Watching a continental split
Interested in waterfront property in Southern California? A new study of a continental schism running east of Los Angeles offers a clear “buy” signal for the long-term investor: The North American continent is splitting apart along a rift, and if you got the patience, we have the real-estate-appreciation potential!
In just a few million years, as the North American continent sunders in a weak zone called the Salton Trough, the Gulf of California will stretch further north.
On our unstable Earth, not even the continents are rock solid. Instead, they shift around like blocks of sea ice that join, fissure and separate once again — over millions of years.
Geologists know the process is occurring in the Southern California desert, and we’ve just read a sophisticated analysis that finds an ominous thinning of the strong crustal layer in the Salton Trough.
Ominous, that is, unless you are planning a waterfront resort here, with a grand opening in, say, 2,002,011.
The study helps to fill a gap in our understanding of the earth, says first author Vedran Lekic, a National Science Foundation post-doctoral fellow at Brown University. “The main question is, how do continents come to break apart? This process is really fundamental to shaping how the Earth looks; if not for rifting, once Pangaea formed, it would never have broken apart and we would have only one continent.”
Pangaea is a giant agglomeration of continents that broke up about 150 million years ago, creating our current collection of continents.
Cross section of Salton Trough, California
Scoping out the Earth
The lithosphere, Earth’s crust and the rigid rock beneath it, essentially floats on the asthenosphere, the soft and hot outer layer of the mantle that is located tens of kilometers belowground.
As a continental rift grows, one would expect to find a thinned lithosphere at the Salton Trough. But Lekic says the actual thinning was more dramatic than expected — as much as a 50 percent reduction compared to adjacent areas.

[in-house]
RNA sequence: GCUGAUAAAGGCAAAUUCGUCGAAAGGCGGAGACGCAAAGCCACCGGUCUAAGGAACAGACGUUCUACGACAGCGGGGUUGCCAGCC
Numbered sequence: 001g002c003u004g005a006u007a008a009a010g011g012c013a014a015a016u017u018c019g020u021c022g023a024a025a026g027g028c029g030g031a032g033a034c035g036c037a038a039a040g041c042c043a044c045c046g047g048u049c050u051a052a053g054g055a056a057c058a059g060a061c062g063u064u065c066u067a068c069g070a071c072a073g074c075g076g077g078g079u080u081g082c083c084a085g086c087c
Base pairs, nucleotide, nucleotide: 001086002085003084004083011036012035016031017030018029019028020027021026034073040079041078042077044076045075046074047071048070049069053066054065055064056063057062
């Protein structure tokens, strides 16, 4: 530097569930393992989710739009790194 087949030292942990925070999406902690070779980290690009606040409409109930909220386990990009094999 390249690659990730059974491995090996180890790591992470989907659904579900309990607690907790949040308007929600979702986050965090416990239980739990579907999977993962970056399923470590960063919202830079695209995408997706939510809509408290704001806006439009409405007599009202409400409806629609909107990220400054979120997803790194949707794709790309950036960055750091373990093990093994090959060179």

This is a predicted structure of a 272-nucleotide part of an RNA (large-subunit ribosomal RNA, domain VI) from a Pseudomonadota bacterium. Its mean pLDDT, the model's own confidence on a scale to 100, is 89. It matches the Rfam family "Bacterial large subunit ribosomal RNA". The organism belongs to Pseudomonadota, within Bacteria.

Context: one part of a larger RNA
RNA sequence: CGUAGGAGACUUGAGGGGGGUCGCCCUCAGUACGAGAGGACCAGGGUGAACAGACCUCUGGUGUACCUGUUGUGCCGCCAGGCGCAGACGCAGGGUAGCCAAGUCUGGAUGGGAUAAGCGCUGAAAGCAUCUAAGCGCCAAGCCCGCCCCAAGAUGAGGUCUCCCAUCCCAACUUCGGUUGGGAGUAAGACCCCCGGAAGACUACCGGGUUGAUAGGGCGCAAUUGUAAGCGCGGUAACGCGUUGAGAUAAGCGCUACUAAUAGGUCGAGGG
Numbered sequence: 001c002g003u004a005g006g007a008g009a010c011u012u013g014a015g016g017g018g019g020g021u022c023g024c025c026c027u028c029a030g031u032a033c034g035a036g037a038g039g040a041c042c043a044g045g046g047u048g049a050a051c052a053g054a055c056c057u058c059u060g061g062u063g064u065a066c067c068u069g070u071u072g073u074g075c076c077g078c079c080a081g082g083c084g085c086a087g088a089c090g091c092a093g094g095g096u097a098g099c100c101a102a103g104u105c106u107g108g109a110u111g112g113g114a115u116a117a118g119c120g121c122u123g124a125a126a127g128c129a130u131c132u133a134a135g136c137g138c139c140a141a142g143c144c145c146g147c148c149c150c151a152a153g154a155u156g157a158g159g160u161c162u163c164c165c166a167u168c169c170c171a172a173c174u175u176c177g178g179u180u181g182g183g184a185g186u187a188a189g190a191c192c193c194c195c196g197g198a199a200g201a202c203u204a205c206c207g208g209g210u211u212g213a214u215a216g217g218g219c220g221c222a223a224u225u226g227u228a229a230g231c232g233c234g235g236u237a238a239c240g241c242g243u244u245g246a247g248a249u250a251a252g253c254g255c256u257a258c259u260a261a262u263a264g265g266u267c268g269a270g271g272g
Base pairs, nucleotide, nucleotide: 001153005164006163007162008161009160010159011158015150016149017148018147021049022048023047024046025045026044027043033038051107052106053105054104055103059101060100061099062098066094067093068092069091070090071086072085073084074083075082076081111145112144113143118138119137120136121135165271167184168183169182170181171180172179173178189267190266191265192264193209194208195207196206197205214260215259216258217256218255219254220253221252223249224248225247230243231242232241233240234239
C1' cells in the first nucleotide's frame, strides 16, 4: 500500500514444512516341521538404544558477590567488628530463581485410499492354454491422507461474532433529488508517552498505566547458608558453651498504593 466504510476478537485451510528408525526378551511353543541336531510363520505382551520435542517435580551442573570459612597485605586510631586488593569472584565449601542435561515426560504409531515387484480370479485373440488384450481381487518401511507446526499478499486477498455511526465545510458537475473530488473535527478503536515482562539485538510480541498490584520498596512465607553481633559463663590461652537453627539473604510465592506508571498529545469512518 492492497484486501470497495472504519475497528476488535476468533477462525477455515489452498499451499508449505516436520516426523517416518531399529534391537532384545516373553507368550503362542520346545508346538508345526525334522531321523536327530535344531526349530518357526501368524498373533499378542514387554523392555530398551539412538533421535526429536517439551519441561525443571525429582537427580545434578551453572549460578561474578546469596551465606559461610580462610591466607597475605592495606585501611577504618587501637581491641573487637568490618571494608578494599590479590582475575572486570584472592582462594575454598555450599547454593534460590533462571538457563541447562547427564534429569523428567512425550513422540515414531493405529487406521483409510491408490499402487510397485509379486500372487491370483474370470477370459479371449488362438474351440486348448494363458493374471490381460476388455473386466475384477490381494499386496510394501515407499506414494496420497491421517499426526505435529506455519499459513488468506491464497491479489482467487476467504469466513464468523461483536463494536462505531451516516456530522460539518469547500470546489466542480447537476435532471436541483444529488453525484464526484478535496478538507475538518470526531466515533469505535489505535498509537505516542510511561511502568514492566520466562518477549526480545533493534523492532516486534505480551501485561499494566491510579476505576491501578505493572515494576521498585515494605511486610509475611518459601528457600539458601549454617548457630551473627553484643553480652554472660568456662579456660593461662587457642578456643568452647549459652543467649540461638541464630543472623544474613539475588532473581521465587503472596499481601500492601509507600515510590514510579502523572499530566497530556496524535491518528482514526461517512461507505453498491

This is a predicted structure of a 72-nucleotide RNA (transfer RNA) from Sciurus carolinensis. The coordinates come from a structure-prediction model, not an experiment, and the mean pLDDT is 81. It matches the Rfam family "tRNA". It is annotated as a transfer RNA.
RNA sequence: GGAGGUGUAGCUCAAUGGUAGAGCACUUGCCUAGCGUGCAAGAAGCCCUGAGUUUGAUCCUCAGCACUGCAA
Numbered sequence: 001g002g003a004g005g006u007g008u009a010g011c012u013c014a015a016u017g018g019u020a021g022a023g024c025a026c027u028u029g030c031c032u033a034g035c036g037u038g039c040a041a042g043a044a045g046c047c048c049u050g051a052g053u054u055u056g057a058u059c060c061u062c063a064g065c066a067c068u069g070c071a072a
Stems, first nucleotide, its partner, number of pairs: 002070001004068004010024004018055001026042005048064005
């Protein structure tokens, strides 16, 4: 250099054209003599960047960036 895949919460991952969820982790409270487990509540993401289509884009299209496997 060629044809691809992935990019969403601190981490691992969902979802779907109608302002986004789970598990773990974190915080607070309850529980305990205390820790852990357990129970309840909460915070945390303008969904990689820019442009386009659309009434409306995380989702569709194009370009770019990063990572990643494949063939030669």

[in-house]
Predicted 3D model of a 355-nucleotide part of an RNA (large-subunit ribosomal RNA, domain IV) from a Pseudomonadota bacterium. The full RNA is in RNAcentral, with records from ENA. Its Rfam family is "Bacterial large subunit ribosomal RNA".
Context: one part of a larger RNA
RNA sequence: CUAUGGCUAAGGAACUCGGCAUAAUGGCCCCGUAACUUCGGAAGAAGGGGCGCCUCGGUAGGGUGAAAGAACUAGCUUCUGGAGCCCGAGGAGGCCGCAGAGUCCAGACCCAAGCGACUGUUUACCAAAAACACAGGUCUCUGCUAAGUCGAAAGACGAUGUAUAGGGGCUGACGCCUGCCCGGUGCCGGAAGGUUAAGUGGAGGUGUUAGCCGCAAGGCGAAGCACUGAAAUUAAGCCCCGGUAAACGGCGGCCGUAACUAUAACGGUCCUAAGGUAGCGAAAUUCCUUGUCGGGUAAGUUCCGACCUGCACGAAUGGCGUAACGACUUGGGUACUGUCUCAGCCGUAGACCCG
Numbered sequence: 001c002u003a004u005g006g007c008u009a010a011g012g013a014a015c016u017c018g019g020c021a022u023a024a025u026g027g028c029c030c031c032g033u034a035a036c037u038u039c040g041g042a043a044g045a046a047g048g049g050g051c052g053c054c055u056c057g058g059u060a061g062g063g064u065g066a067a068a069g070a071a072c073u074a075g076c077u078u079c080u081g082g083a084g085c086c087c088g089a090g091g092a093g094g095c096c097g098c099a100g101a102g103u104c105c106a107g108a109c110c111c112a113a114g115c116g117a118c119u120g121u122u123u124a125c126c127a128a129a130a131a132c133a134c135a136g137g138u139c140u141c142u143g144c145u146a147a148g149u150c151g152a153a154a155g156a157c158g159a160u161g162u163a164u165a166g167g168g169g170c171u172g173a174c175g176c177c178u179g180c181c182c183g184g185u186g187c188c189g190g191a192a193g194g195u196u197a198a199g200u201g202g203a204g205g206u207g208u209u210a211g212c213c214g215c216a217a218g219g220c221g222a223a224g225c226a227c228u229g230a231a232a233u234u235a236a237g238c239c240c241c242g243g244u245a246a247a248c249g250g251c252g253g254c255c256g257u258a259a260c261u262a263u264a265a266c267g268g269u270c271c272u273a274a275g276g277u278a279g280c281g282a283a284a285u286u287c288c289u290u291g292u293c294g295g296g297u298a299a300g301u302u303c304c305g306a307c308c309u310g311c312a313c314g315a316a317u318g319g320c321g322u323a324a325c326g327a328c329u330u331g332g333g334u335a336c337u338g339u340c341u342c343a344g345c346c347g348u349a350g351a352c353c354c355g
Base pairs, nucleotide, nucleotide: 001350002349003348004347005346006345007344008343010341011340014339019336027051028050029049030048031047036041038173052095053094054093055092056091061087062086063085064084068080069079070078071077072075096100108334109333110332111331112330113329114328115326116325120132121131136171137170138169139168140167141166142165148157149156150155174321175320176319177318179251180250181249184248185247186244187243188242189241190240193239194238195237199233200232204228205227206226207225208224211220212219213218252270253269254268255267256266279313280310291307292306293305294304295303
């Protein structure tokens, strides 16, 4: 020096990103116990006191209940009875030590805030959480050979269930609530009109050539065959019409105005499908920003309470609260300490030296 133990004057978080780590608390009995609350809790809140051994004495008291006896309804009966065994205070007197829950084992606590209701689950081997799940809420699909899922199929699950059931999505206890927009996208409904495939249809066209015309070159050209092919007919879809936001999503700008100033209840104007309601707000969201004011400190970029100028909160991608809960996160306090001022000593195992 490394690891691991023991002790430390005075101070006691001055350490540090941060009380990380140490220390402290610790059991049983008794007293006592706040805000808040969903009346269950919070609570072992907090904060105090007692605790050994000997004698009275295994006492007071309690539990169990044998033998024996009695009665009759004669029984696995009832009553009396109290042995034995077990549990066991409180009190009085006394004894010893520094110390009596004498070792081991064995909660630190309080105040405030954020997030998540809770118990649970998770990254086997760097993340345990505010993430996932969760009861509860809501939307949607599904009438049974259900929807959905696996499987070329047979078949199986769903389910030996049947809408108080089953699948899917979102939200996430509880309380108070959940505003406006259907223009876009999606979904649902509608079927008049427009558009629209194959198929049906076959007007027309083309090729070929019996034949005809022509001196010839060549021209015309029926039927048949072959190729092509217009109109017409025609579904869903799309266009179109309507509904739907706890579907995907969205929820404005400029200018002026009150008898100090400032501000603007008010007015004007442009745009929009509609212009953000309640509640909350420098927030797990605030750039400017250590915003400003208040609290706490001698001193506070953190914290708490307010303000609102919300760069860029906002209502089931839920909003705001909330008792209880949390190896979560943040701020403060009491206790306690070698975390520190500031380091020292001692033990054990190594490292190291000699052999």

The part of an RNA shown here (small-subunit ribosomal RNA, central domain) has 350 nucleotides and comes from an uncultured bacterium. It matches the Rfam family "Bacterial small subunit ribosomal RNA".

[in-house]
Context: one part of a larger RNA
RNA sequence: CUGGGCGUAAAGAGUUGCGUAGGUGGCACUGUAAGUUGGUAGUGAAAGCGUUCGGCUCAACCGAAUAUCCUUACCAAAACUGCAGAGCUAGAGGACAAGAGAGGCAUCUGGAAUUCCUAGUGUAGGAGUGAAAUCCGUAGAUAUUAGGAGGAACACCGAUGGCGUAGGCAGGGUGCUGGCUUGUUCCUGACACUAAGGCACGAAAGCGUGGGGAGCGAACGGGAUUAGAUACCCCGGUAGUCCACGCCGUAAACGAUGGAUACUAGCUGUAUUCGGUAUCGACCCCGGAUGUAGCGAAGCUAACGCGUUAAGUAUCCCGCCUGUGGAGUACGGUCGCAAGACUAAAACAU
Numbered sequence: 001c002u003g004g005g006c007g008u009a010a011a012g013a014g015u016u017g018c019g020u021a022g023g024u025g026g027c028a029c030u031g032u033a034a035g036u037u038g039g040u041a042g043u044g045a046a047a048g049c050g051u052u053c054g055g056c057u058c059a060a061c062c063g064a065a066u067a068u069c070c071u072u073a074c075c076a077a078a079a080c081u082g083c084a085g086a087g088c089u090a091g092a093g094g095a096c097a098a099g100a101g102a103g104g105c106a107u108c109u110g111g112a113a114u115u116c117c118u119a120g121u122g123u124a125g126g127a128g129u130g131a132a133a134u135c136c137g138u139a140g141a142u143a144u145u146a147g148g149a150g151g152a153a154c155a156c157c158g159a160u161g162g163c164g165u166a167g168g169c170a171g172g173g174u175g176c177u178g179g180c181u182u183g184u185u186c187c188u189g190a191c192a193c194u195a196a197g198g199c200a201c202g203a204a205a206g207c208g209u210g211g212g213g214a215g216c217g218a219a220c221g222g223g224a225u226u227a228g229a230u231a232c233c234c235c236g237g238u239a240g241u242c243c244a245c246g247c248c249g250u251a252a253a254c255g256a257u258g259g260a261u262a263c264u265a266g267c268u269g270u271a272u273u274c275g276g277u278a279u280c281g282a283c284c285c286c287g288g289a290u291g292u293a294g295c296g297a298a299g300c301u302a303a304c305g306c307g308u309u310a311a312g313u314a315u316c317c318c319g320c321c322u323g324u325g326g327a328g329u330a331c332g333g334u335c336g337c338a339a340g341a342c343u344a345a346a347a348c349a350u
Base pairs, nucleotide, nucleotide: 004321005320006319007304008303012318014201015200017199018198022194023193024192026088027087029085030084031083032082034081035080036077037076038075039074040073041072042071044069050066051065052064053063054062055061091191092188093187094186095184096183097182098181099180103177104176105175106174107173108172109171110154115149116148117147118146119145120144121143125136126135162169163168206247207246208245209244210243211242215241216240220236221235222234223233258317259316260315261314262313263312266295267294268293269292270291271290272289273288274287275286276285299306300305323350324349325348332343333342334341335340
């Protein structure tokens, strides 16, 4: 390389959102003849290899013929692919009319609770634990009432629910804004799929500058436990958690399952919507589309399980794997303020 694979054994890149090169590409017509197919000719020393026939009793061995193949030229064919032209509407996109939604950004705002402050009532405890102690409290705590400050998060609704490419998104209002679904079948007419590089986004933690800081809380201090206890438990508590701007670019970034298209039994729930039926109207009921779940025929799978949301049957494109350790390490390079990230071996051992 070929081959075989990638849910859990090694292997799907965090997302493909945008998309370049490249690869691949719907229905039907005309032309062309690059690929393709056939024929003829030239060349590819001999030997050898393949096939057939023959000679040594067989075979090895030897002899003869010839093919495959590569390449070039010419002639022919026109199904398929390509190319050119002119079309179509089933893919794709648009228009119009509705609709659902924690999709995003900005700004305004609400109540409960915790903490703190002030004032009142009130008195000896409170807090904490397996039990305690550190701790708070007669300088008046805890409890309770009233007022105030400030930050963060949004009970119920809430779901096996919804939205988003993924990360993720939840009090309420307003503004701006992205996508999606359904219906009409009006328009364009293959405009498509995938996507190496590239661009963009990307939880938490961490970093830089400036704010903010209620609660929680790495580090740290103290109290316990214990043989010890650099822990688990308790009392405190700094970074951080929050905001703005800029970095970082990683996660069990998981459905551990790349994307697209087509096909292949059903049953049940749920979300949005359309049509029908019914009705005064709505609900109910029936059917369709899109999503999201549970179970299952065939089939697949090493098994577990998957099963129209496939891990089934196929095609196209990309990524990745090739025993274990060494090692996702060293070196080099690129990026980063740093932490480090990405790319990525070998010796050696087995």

By studying earthquake waves passing through Earth, Lekic and colleagues measured the thickness of the lithosphere by locating its lower border. They knew that one type of wave converts to a faster wave type as it passes up from the asthenosphere into the lithosphere, so the conversion could be used to mark the base of the lithosphere.
It turned out that the lithosphere measured about 40 kilometers thick beneath the Salton Trough, compared to 60 to 80 kilometers on nearby areas. That thinning translates into a weakening that will eventually allow open water into the Trough, and myriad real-estate opportunities along the new shoreline.
Previous efforts to estimate the lithosphere’s depth have relied mainly on surface data, says Lekic, and that limited our knowledge of how the continental splitsville takes place. From relying on “surface observations of faults, topography, heat flow, and some studies of the crustal structure, we have not been able to image the detailed topography of the base of the tectonic plate, as it looks during rifting.”
Although the study relied on the interest in Southern California seismology that is a response to extreme seismic activity, the finding says little about earthquake probabilities.
But earthquakes are not the only tectonic game in town, says Eugene Humphreys, a professor of geophysics at the University of Oregon. “While most people know southern California is being sheared by the San Andreas and related faults, most people are not aware that the region also is being pulled apart as the Pacific plate also moves slowly away from North America. These researchers have imaged the deep structure of the plate where it is being torn apart by this process, and contrary to what many have thought, the tears go through the entire plate right where the surface expression of this rifting is seen. It’s exciting work.”
The study provides insight into deep structure and processes of fluid migration up into the plate, says Humphreys. “These lower-plate interfaces were not expected to exist at all, and the scientific community is excited but struggling to determine what could create relatively sharp interfaces.”
Although Earth warms with depth, that is unlikely to explain the weakness, Humphreys says, “so the search for other causes is on. By associating the position and shape of these interfaces with a specific deformation history, this study provides important information on the origin of these interfaces.”
Lekic, who worked with co-author Karen Fischer of Brown, on the study, says that “Even at great depth, we see the same stretching and deformation that we see near the surface. At the bottom of the lithosphere, there is this persistent weakness, in a zone that runs more or less vertically, and that’s surprising.”
But as scientists wrestle with the geological goulash that is Southern California, we suggest you send a down payment to Rift ‘n Grift Realty on the ocean-front lot of your dreams – and wait a few million years!
–David J. Tenenbaum